Over dinner together, Georges recommends a knowledgeable boat guy, who comes out to have a look a few days later. Pulling off the doors to the engine in preparation for his arrival, I’m surprised to find the head of a nut lying in the engine pan. I shine my flashlight around and see that one of the port motor mounts is cracked again. I can’t comprehend it since I’d replaced both mounts in Panama City. But I unbolt them completely, and when the expert arrives we use a halyard to lift the engine up enough to have better access to the leaky area. He reaches back to touch the wet fiberglass; it squishes softly under his fingers.
“Osmosis,” he says. “It looks bad. I’ll write you a letter to give to the immigration officials. They should give you an extension to stay until your boat is fixed.”
The thought of being back in the boatyard gives me chills. Not only does the idea of grinding fiberglass turn my stomach, I can’t afford to haul out again. Part of me wished for a way to stay a little longer in Polynesia, but this is not how I had imagined it.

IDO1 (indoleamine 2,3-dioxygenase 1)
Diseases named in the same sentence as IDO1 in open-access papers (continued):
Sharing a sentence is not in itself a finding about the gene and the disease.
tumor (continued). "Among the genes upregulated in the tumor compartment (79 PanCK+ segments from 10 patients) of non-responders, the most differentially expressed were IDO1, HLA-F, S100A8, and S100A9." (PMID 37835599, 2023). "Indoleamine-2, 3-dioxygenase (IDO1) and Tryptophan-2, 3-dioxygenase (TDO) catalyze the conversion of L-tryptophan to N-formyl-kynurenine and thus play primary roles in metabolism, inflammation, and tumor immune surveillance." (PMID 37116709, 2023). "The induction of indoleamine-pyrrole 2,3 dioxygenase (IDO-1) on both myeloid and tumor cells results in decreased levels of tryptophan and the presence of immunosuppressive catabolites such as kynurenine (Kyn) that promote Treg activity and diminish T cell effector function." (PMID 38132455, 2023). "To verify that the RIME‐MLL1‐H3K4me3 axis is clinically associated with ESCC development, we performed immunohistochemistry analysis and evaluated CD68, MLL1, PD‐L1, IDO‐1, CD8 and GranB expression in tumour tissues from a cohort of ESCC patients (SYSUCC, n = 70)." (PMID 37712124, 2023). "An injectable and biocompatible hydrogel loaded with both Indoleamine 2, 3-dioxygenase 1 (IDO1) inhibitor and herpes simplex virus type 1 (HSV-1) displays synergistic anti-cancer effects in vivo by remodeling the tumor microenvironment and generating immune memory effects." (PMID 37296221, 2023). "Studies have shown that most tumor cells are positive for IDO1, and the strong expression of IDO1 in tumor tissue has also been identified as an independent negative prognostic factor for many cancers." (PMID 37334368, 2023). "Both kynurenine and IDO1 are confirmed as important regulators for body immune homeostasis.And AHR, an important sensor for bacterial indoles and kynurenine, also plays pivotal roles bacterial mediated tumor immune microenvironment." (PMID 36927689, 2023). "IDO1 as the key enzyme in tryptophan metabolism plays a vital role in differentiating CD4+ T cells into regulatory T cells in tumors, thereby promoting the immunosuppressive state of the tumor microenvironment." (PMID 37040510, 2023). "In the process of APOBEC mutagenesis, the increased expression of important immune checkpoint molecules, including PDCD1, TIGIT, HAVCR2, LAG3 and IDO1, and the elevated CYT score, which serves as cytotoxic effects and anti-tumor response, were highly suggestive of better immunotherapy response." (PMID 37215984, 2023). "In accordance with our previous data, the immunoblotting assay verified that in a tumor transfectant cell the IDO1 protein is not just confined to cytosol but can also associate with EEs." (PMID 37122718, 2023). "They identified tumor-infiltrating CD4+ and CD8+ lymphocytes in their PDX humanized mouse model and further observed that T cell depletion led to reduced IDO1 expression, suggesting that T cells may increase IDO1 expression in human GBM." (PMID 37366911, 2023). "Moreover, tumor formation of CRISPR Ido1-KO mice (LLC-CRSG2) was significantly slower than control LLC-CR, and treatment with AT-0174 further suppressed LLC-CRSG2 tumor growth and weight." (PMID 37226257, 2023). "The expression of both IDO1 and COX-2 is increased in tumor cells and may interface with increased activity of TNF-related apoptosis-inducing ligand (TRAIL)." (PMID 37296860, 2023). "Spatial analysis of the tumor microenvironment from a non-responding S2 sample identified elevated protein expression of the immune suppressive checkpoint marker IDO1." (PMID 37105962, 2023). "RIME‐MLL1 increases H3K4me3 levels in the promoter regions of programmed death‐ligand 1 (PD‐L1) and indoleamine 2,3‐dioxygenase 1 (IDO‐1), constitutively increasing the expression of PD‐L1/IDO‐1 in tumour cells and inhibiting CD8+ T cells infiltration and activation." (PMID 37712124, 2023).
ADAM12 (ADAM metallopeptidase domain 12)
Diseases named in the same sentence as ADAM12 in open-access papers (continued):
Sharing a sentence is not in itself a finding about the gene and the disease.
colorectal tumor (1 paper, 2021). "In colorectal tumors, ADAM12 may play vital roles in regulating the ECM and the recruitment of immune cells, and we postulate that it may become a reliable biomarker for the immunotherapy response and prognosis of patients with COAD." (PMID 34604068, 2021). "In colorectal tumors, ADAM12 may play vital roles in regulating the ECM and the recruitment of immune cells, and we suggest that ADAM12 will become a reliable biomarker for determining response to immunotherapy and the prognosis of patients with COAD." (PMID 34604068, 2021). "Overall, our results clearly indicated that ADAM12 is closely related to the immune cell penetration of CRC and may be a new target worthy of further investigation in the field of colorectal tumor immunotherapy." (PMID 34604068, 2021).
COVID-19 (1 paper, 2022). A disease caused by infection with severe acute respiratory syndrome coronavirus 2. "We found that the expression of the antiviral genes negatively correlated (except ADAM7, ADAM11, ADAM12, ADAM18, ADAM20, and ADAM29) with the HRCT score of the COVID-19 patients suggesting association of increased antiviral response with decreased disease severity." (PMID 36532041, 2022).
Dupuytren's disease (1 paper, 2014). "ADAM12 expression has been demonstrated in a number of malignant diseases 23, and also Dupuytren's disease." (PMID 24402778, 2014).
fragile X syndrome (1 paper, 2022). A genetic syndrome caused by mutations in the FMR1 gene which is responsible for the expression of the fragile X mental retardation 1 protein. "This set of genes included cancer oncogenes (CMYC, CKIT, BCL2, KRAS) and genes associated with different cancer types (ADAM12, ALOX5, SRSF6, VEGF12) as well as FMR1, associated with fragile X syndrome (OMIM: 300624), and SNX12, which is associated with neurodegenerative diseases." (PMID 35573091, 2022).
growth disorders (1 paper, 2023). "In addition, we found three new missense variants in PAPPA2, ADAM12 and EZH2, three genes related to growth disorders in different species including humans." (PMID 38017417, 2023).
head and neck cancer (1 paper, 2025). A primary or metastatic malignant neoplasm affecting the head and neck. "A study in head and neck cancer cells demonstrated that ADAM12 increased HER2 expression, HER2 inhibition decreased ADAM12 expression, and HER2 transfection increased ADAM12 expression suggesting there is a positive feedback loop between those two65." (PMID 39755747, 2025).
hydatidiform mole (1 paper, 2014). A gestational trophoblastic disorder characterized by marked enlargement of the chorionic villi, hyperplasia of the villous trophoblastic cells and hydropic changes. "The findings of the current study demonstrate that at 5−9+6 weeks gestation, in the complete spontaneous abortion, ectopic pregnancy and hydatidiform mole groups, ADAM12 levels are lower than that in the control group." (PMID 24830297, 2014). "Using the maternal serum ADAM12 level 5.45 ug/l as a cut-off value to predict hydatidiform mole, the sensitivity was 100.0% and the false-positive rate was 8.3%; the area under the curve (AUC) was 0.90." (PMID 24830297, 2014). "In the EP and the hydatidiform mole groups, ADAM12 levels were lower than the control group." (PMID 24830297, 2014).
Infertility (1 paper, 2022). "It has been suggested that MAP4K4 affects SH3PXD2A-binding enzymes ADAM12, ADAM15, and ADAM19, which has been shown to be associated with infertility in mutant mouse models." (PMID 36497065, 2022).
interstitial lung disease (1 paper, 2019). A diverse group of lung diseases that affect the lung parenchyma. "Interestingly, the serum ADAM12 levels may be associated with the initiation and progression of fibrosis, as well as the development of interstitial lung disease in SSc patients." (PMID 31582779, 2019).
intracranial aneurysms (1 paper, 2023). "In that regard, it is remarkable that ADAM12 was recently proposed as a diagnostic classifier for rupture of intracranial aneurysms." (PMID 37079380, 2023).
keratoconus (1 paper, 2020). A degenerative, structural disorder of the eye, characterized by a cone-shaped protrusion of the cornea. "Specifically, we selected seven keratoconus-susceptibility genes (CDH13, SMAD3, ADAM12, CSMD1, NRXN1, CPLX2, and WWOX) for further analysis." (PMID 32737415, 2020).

Luckily Georges and Marika know the owner of a machine shop and when the man comes over for dinner one evening, he agrees to solder my broken mount back together. In the meantime, I’m lucky to be broken down here: My hosts often throw barbecues and prepare decadent meals, help me improve my terrible French, and welcome me to use their Internet, do laundry, and hang out.